Abstract: Youths in universities gain wide exposure through socialization with peers and lecturers and involvement in a variety of campus activities. The exposure to different role sets and role models foster leadership attributes and leadership motivation that may influence their future career aspirations. Efficacy and socio cognitive theories have shown how efficacy beliefs may persuade individuals to believe in their ability to perform in specific functional domains. If this is the case, there is some probability that leadership efficacy beliefs might orient students to be drawn to specific types of work that enable them to enact their leadership abilities. This study examines the premise of this hypothetical assumption amongst 711 Malaysian undergraduates in four public universities. Leadership attributes is measured by leadership skills and motivation while career choice used Scheins career anchor typology. Results indicated that leadership attributes and motivation do indeed predict choice of certain careers over others.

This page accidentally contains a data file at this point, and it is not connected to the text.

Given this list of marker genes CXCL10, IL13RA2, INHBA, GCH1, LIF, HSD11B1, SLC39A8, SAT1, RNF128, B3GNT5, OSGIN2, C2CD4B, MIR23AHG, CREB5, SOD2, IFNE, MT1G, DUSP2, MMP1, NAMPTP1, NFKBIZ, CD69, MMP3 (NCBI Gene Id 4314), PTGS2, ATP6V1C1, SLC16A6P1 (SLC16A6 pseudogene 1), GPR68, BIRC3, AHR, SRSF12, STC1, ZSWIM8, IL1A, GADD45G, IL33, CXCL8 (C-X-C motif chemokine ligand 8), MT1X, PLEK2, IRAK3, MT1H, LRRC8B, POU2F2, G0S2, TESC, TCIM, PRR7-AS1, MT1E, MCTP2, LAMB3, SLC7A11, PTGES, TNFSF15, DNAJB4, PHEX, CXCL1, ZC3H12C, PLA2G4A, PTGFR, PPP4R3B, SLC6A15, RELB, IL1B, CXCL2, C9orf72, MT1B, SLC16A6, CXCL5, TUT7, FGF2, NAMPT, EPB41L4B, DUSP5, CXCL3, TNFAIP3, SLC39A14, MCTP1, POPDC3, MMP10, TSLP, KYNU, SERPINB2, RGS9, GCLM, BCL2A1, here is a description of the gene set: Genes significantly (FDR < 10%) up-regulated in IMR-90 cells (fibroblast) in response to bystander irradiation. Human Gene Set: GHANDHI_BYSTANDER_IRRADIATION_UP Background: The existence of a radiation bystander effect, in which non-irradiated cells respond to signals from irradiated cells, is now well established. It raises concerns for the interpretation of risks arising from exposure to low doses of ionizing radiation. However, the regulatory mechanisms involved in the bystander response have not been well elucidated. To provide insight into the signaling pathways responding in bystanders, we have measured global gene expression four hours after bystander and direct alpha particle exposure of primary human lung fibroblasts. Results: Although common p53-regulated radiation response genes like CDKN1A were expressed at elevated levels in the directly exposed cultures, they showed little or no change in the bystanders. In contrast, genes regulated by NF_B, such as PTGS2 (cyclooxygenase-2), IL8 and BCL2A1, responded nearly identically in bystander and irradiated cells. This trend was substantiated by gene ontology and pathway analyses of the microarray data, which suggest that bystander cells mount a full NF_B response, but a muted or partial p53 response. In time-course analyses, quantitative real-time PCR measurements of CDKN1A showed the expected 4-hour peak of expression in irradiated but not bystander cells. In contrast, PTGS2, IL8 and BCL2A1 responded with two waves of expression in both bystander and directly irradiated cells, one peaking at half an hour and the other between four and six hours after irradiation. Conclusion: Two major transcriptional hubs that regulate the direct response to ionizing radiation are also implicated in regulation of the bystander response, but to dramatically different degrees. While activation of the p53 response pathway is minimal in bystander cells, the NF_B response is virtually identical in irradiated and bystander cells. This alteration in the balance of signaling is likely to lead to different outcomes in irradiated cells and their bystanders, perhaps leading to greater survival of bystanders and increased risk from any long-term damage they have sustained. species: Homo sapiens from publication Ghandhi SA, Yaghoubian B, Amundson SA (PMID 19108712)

Jamaliah Abdul Hamid and Jeffrey Lawrence D`Silva, 2015. Does Developing Students Leadership Attributes and Leadership Motivation Affect Their Career Choices? A Case Study of Malaysian Undergraduates. The Social Sciences, 10: 544-550.